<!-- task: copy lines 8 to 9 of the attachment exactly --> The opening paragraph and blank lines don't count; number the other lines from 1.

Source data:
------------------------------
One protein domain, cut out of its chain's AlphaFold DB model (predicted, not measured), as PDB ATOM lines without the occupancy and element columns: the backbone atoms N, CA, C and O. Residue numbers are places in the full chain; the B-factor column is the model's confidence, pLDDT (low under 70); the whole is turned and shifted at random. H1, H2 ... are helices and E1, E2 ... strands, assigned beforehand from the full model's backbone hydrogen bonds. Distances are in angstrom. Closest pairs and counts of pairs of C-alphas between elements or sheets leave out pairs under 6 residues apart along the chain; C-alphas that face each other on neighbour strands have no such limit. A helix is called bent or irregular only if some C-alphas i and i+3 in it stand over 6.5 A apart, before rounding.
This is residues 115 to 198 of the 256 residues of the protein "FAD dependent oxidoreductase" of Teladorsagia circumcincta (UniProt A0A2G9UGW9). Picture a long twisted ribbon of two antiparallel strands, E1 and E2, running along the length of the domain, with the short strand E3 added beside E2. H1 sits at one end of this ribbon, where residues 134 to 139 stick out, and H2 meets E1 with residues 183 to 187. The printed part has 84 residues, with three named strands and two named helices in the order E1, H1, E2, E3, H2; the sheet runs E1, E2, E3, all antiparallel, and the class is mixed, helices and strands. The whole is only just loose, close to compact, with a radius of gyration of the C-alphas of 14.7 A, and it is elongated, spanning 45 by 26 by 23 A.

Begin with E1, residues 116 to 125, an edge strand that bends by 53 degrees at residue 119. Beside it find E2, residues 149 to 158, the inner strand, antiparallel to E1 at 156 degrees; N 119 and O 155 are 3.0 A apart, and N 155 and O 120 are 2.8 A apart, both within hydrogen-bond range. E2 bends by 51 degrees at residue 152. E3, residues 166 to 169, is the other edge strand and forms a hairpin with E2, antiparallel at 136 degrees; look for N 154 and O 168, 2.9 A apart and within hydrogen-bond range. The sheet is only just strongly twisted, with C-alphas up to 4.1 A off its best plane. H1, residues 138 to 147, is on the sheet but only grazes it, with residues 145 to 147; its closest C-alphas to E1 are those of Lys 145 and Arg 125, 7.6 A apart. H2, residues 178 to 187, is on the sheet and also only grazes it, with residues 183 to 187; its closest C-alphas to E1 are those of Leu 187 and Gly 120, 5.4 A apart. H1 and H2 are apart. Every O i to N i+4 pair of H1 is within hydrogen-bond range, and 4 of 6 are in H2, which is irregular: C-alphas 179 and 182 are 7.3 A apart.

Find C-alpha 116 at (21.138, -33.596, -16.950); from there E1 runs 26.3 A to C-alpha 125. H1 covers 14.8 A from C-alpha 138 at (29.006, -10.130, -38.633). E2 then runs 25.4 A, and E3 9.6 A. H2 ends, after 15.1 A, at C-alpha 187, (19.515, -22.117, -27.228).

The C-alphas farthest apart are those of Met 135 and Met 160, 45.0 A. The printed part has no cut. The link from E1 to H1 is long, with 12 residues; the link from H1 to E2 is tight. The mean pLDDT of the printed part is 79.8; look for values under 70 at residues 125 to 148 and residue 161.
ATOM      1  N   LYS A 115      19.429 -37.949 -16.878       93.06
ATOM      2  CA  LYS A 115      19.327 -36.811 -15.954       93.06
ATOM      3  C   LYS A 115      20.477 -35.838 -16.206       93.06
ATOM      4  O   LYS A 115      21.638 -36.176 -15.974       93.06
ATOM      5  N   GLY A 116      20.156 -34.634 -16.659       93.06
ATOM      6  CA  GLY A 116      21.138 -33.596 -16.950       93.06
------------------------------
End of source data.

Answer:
ATOM      4  O   LYS A 115      21.638 -36.176 -15.974       93.06
ATOM      5  N   GLY A 116      20.156 -34.634 -16.659       93.06